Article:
The contemporary writer may bewail the changes wrought by the Web's "speeding billboards" reading model (see Don't Make Me Think!: A Common Sense Approach to Web Usability
) but as this book rightly points out written text remains the most valuable and important part of most websites. It goes on to suggest that writing business English might even be "the business cycle itself".
In this cross-cultural and web-connected age (a cliche but no less true for that) the writer must deliver correctness, clarity, impact, and, critically, customer focus. Pitched between How to Write Effective Business English
and Executive Writing Skills for Managers
this is the middle volume of a valuable trilogy summarising some of today's latest expertise in business, intercultural, and Web writing in English. Concise, knowledgeable, and effective, in some ways this handbook supersedes older guides such as Informative Writing: Your Practical Guide to Effective Communication
The book both encourages and helps you to continually improve your written skills and, through them, discover how many opportunities you can create for yourself. In general it recommends that you:
* work to keep getting better,
* don't hold yourself back,
* not set limits,
* follow its technique of Written Word Power skills.
As a primer I have extracted the following KEY POINTS:
1. Analyse, understand, and write for the reader, i.e. WRITE FOR PEOPLE NOT PROCESSES.
2. Give pointers to the main items that your audience needs. Highlight these and/or put them up front.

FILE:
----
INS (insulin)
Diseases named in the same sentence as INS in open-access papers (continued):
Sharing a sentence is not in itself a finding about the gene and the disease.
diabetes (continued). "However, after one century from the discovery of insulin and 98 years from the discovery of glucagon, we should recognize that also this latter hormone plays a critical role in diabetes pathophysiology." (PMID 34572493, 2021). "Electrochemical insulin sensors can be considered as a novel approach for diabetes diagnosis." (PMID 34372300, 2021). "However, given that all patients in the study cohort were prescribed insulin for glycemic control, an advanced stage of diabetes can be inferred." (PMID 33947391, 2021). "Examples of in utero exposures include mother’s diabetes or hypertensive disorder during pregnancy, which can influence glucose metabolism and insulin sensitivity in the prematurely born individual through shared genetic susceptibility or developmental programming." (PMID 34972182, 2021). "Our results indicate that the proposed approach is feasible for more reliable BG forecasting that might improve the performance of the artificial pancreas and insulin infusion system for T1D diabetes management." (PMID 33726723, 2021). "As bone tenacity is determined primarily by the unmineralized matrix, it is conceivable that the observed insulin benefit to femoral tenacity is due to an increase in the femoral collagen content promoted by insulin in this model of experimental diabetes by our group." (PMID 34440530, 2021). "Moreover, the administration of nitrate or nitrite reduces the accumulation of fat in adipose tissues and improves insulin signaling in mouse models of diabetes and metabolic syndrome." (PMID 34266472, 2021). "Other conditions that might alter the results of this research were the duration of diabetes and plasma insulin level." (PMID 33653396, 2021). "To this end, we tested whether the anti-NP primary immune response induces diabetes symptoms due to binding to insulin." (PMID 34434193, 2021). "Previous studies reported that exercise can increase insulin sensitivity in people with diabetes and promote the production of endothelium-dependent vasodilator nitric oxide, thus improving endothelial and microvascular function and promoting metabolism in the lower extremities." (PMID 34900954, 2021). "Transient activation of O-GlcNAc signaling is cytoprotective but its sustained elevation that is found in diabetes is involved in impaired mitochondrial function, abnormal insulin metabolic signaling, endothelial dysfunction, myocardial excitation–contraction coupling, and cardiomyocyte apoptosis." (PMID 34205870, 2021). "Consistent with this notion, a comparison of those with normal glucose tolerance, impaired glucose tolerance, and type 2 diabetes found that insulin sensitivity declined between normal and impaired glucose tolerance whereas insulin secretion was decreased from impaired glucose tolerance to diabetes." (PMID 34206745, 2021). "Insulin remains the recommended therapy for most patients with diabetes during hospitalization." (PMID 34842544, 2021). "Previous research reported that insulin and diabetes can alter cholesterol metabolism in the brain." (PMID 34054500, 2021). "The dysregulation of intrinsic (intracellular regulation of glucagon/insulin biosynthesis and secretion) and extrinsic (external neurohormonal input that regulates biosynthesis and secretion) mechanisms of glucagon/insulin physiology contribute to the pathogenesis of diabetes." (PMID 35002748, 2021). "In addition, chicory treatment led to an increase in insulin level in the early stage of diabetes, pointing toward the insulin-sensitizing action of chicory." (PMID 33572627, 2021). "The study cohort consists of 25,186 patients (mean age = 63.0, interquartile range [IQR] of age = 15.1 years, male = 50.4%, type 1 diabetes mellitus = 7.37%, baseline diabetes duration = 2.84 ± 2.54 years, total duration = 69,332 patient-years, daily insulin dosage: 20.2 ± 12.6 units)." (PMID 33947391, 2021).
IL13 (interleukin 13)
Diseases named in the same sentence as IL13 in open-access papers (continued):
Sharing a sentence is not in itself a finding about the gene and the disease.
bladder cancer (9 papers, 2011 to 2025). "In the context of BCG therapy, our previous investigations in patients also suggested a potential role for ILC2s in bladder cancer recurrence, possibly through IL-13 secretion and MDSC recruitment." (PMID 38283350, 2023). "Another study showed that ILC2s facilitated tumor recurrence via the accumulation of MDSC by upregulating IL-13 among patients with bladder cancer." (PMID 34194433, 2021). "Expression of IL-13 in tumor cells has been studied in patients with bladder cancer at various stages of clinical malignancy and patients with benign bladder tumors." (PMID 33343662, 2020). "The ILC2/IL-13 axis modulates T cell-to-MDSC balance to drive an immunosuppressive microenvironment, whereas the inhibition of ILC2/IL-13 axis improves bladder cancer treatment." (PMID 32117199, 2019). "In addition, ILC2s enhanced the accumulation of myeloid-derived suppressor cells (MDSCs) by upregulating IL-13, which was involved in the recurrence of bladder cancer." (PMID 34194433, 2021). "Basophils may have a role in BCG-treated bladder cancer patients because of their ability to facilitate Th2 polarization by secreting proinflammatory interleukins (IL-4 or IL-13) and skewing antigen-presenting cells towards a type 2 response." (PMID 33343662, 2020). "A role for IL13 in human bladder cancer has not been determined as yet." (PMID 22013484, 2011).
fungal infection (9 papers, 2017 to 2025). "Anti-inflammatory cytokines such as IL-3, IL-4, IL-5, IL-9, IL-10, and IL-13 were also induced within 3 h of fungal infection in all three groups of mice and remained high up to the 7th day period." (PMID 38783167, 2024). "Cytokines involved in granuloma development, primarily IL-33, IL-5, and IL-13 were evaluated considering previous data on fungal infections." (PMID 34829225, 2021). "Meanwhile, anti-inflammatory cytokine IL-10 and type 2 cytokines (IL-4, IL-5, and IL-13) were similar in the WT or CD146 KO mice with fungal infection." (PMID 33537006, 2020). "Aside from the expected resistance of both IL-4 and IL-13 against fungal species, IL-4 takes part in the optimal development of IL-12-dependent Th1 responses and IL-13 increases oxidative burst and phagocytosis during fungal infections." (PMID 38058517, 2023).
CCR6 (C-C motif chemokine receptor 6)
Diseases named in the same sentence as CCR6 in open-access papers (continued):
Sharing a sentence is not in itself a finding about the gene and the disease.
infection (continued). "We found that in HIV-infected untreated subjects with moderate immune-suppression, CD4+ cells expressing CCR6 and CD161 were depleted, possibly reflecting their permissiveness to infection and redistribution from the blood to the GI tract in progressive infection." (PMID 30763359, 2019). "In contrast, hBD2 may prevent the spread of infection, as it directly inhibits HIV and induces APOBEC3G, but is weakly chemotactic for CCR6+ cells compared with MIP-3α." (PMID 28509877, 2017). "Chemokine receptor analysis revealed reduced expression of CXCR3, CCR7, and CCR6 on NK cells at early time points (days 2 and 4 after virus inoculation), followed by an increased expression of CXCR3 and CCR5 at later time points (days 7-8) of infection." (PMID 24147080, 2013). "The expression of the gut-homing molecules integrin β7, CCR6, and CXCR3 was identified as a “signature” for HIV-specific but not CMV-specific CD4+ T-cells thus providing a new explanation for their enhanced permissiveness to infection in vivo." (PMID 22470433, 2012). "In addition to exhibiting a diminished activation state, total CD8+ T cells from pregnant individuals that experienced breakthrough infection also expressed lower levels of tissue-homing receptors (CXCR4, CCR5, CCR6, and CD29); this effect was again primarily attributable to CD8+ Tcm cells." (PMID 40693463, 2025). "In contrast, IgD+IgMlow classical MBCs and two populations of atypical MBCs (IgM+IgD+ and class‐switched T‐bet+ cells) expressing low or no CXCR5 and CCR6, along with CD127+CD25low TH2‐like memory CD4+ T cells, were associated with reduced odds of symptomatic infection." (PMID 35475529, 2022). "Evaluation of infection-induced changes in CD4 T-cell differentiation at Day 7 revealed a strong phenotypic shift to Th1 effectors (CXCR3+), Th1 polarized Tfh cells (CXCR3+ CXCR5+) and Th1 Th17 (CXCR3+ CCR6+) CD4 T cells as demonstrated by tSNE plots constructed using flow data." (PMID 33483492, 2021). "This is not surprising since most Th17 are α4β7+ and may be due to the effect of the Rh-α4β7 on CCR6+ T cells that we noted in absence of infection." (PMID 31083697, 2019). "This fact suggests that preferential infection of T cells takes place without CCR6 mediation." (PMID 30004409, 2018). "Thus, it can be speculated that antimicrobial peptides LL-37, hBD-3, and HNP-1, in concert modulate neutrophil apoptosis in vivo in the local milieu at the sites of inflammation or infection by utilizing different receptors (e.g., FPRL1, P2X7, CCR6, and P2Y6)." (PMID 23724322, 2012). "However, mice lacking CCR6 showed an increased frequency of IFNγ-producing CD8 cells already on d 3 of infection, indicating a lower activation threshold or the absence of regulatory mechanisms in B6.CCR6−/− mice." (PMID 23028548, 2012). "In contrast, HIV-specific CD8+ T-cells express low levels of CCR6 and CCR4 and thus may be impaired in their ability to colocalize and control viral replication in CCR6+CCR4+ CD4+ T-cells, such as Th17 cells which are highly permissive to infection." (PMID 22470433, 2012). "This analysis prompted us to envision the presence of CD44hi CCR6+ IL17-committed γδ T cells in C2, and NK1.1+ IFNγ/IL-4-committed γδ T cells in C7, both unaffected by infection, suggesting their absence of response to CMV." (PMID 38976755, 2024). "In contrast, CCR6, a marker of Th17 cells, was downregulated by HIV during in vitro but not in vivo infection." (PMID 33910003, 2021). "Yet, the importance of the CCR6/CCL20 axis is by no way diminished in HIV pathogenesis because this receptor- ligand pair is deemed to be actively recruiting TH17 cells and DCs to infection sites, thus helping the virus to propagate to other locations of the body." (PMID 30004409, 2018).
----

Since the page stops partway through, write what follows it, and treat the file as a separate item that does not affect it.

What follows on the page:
3. Use the POWER WORDS that the book lists (some are in this review). SET YOURSELF APART. Use "the Wow Factor" to develop "Brand You" and SHINE.
4. Learn from others - both from their effective language and from their mistakes.
5. Write to open up OPPORTUNITIES.
6. Use plain English and edit. Keep it tight but not over-tight.
7. Use positive, proactive words.
8. Avoid words that put up barriers.
9. Follow the 4 steps: CORRECTNESS, CLARITY, IMPACT, CUSTOMER FOCUS.
10. PLAN key points well before you write.
11. Be topical, interesting, newsworthy.
12. Actively highlight key messages.
13. Include a clear summary for busy readers, where you can.
14. Write a story/narrative. Show what follows what. Lead into future action.
15. WORDS ARE A WEBSITE'S MOST VALUABLE AND IMPORTANT FEATURE.
16. Think carefully before posting/publishing/sending in cyberspace (and don't I know that from some of my Amazon reviews).
17. Remember to refresh your English writing style regularly.
18. Be aware of how your online mistakes can go viral.
19. And the candle on the cake: writing business English is a key and HIGHLY TRANSFERABLE skill.
P.S. I found part one of the trilogy rather noddy but, based on this second volume, would hold out higher hopes for part three.